|Subject: Re: Re:Peru Altitude Sickness|
My mom was 67 when we took the train from Cuzco to Macchu Pichu &her idea of physical fitness is to ring a bell &have a servant bring her tea! (Could be that's why I'm such an ardent backpacker/hiker/racewalker?) We didn't have time to do any high altitude walking here in the US before we left, but I recommend that you try this first. If you can get to anything over 8,000 feet &do some casual walking, you'll have an idea how you might react to 10,000 feet+.
Cuzco is at about 11,000 feet as I recall; Lima is at sea level. Most travelers stay a day or two in Cuzco, visit some of the nearby ruins &get acclimated. The train is a great way to get over the Andes from Cuzco &down into the Amazon basin where Macchu Pichu is located at about 7,000 feet.
Besides the altitude, the hardest part of walking around the ruins for an older person is the uneven terrain. I also suggest organizing the visit with an overnight stay at the Lodge at Macchu Pichu (room 40 is the best!) so the older travelers can go back to the Lodge during the day for a rest &therefore see the site in a more leisurely fashion.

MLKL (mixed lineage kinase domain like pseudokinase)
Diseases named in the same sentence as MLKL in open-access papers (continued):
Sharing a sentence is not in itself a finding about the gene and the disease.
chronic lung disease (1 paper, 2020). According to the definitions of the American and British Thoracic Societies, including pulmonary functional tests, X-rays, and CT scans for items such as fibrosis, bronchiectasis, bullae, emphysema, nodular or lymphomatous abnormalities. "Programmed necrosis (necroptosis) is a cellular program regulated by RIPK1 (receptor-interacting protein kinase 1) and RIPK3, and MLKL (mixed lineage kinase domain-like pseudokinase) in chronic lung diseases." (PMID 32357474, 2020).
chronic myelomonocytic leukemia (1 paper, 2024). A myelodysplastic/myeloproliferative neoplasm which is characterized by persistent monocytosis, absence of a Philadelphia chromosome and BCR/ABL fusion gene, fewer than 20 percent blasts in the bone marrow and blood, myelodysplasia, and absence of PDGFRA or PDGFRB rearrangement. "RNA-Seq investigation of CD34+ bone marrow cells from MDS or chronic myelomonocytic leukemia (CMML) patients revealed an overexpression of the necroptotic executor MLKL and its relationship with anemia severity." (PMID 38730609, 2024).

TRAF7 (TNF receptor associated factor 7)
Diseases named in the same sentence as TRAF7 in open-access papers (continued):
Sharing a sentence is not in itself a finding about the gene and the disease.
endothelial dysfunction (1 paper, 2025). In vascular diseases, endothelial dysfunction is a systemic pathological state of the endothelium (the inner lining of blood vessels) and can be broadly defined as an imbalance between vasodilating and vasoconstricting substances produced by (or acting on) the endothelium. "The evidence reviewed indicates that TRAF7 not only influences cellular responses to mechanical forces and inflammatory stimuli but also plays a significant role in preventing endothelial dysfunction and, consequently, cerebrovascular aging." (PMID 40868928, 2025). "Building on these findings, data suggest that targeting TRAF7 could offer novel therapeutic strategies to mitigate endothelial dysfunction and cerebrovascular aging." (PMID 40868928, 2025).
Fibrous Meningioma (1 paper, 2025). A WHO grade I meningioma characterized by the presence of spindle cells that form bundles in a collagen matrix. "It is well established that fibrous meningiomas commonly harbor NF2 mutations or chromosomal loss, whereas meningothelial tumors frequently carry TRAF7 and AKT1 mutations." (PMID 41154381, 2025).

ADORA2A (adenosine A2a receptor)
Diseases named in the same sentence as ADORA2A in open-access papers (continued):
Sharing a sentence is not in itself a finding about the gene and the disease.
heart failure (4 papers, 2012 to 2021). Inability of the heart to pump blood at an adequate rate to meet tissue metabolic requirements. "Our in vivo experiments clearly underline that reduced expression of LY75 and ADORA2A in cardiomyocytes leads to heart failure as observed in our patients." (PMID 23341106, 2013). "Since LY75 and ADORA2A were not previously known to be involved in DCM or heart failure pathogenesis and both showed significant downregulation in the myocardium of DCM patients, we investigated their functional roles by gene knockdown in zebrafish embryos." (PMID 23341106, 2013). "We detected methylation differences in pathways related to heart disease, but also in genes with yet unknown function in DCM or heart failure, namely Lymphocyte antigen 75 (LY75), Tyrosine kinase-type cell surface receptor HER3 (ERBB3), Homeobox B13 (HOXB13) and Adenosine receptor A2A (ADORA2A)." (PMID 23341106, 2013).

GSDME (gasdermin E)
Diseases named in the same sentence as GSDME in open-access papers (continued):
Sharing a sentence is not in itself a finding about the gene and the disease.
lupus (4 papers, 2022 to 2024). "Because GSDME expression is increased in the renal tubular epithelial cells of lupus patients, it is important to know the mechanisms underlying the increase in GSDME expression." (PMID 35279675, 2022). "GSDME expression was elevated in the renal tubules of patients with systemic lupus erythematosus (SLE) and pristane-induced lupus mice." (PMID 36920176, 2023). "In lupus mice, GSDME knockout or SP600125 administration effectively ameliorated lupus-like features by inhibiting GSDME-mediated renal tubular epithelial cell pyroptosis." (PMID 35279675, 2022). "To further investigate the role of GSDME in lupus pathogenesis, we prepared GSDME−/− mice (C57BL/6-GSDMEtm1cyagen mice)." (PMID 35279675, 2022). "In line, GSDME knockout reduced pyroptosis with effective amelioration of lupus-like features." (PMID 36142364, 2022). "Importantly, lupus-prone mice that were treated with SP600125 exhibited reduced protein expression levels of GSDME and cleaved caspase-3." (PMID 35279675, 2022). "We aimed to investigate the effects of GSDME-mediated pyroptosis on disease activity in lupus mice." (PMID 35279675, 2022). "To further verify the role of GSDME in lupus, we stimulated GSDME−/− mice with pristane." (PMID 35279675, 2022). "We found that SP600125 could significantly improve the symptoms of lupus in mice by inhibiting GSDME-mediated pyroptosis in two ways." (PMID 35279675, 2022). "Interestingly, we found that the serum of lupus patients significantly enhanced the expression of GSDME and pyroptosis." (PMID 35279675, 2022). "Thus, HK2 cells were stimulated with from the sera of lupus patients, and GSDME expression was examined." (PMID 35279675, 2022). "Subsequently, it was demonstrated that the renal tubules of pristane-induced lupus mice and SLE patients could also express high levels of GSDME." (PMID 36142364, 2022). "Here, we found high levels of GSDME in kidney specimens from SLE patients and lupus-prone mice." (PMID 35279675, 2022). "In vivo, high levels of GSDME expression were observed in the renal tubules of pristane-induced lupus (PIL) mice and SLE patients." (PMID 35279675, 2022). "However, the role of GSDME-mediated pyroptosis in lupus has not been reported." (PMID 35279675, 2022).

High altitude reactions can include a screaming headache &slight nausea. In Cuzco, one can sip some herbal tea to relieve the headache. I've climbed mountains here in the US in our glorious Cascades &Mt Whitney in Calif, the Continental Divide in Colorado &only seem to get the headache &nausea over about 13,000 feet. (And now that Mt St Helens has blown her top, it's only an 8,500 foot climb &no sweat.)
If you've got a year, you might suggest a gentle walking program for your friends. It would make this trip easier, not to mention other health benefits.
Gail In Eugene but never for long...